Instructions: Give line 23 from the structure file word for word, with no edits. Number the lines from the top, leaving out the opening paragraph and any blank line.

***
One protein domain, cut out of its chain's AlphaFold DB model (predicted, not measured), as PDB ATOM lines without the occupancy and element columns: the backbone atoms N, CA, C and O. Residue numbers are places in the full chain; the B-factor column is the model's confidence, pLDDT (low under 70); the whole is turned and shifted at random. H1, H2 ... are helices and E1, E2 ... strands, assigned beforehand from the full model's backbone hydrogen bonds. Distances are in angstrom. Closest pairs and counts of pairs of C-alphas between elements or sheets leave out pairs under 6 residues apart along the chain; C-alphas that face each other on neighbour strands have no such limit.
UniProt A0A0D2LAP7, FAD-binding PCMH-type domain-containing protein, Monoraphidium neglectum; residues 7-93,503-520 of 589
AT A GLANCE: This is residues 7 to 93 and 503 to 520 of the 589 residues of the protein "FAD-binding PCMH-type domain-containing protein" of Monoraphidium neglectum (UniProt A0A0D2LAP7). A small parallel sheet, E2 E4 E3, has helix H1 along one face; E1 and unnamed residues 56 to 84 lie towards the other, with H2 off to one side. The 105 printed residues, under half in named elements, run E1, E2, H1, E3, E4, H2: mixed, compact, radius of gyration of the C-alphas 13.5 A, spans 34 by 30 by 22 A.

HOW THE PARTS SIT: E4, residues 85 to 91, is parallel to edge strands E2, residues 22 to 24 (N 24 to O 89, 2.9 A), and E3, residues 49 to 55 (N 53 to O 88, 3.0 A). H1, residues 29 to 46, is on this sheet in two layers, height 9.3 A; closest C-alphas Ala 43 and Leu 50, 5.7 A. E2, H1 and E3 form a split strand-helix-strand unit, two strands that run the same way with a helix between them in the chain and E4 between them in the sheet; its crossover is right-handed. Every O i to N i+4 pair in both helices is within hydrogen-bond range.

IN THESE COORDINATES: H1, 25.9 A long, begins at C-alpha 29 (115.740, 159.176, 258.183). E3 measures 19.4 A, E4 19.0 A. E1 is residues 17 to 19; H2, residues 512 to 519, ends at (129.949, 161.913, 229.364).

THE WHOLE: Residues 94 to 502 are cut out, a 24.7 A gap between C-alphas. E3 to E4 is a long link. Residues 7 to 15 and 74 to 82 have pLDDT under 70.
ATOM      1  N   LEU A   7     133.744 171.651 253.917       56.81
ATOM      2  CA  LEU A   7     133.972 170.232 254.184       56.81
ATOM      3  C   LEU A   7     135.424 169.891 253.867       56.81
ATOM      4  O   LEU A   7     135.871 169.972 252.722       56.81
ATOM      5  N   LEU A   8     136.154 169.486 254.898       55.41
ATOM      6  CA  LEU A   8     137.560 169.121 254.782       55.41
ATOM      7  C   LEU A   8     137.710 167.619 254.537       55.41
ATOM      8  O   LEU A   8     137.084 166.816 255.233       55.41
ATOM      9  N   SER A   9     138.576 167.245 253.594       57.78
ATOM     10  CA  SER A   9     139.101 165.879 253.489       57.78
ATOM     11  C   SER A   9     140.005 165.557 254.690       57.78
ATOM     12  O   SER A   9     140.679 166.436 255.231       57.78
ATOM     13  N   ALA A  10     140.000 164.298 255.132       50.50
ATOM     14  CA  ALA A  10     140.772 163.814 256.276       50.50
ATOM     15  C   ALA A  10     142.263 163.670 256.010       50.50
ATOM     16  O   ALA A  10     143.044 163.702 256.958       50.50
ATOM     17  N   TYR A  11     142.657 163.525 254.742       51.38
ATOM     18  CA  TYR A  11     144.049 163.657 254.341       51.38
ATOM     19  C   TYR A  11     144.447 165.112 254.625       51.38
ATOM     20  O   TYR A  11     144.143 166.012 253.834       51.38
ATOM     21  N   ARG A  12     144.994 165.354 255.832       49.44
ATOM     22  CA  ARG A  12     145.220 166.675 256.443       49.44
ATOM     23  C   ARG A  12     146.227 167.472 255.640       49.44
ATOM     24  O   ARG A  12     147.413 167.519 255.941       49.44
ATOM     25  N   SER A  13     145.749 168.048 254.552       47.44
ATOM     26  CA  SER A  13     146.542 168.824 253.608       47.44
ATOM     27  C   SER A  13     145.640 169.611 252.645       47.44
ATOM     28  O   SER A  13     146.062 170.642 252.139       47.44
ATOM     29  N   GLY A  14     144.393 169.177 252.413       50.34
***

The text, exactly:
ATOM     18  CA  TYR A  11     144.049 163.657 254.341       51.38